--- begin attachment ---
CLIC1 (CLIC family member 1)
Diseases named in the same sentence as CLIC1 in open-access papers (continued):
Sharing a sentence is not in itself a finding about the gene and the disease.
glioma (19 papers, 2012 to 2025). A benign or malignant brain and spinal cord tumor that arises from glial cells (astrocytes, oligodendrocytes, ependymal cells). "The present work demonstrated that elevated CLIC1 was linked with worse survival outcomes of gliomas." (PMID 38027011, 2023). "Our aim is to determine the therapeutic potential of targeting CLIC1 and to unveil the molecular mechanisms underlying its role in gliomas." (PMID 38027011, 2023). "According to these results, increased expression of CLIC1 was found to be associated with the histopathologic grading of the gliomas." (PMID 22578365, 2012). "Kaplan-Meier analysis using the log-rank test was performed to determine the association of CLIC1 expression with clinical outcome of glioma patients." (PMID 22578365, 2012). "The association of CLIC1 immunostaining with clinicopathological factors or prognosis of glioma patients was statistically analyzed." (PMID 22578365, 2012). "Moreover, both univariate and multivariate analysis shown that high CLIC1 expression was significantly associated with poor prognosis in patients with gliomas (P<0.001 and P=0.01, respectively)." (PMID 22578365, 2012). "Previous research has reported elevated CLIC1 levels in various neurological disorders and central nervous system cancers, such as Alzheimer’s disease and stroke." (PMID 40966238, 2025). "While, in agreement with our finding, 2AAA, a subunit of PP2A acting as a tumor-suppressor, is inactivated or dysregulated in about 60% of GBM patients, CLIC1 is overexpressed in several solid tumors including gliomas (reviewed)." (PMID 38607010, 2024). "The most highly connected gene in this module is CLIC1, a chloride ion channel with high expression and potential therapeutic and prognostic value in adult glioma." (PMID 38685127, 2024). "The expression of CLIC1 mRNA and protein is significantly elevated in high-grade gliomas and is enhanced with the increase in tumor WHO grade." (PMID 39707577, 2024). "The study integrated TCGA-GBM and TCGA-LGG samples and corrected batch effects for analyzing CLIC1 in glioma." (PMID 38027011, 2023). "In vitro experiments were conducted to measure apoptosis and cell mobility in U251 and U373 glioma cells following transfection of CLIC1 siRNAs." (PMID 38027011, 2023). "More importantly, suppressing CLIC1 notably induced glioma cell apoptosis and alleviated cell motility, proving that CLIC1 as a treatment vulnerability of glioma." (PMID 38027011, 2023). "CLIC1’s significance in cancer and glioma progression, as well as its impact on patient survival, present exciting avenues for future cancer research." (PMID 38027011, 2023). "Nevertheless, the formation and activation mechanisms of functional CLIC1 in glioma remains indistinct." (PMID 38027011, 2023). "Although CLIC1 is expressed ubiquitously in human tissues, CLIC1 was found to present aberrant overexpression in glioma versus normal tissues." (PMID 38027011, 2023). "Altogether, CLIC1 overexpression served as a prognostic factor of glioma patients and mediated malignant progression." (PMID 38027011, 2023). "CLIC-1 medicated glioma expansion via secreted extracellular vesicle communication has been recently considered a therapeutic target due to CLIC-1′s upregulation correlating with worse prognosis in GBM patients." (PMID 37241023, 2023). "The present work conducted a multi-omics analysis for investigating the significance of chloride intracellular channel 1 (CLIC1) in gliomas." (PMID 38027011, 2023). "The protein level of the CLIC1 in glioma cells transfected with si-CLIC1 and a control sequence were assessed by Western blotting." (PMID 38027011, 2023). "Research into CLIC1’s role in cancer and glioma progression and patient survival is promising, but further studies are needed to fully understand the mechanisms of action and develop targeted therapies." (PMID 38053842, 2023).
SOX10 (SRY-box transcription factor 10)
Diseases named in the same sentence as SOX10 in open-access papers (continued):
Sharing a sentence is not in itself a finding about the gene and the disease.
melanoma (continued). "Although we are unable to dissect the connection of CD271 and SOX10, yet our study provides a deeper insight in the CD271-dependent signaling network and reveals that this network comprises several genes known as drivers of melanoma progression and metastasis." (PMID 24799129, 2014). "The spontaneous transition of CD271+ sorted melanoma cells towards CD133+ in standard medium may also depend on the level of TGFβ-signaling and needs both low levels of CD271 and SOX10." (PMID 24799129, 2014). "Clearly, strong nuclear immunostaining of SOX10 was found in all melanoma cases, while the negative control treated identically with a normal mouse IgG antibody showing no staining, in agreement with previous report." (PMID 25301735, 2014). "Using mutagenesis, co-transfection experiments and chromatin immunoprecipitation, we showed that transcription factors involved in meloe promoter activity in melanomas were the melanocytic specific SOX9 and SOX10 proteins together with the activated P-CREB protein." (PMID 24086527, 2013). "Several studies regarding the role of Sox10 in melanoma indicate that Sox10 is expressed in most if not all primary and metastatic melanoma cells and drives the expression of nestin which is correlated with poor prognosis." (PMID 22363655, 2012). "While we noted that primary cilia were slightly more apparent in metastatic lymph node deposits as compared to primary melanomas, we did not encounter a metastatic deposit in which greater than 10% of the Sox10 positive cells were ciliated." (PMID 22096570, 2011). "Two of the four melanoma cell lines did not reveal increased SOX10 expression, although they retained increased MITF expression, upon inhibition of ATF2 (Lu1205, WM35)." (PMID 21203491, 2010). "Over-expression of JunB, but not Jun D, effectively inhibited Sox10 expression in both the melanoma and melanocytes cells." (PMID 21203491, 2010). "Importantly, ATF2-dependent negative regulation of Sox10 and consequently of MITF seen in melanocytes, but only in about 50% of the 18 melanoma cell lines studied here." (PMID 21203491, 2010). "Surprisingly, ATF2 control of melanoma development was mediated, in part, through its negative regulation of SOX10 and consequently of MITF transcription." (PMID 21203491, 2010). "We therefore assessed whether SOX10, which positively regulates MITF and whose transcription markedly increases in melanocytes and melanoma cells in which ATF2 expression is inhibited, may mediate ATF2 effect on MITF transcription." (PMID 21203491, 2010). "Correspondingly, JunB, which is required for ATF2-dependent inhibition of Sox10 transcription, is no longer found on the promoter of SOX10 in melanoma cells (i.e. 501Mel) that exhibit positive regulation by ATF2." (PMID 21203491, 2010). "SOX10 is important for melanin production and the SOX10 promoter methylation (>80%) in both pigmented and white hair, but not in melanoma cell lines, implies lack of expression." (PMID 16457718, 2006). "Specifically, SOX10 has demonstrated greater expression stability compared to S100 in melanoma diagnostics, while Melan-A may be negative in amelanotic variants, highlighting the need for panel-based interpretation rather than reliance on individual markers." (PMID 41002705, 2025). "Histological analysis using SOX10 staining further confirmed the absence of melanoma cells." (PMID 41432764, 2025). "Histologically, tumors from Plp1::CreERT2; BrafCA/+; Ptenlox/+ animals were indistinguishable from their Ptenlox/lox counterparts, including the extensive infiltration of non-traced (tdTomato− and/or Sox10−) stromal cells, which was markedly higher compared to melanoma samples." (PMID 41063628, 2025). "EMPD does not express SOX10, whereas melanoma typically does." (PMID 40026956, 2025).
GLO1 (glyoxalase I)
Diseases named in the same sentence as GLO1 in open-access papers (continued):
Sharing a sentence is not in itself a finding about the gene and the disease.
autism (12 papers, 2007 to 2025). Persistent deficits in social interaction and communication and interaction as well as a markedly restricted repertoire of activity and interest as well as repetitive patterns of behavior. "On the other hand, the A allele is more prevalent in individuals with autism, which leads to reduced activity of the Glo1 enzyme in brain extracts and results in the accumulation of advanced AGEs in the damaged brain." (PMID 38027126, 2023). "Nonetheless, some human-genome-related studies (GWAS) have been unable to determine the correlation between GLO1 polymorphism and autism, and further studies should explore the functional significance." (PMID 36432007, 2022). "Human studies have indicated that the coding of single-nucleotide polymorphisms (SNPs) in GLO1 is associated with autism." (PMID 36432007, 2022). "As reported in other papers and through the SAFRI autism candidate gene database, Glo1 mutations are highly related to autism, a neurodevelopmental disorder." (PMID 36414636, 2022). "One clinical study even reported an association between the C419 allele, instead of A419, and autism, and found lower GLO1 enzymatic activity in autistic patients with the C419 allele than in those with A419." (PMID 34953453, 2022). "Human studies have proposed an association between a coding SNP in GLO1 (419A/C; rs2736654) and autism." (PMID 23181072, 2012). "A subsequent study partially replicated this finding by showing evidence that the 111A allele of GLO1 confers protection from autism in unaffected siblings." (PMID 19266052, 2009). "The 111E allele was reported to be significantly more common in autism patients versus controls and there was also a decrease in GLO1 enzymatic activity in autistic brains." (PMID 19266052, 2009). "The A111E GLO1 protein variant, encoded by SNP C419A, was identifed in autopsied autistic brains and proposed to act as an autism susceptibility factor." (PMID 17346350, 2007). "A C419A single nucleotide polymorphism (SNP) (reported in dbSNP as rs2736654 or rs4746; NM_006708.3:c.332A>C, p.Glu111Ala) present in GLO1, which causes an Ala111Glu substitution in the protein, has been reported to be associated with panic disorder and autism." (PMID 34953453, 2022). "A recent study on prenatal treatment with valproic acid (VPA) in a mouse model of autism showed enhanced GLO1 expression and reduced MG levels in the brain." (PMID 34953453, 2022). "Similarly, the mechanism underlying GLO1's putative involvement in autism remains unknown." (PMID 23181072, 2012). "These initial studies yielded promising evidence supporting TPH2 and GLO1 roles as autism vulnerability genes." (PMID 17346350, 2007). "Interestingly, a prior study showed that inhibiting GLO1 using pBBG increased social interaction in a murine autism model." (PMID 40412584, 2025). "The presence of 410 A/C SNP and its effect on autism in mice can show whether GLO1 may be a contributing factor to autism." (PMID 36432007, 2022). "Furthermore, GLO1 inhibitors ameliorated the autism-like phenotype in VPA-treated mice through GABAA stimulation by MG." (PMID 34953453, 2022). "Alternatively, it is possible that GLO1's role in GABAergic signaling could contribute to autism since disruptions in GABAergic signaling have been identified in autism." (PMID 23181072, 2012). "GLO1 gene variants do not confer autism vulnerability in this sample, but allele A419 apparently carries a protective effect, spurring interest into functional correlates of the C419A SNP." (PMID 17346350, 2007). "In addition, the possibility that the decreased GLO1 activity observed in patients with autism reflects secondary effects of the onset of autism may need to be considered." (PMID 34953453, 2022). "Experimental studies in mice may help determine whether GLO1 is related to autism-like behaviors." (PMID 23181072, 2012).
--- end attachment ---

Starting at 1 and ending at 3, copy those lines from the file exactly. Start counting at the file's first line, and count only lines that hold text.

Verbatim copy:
CLIC1 (CLIC family member 1)
Diseases named in the same sentence as CLIC1 in open-access papers (continued):
Sharing a sentence is not in itself a finding about the gene and the disease.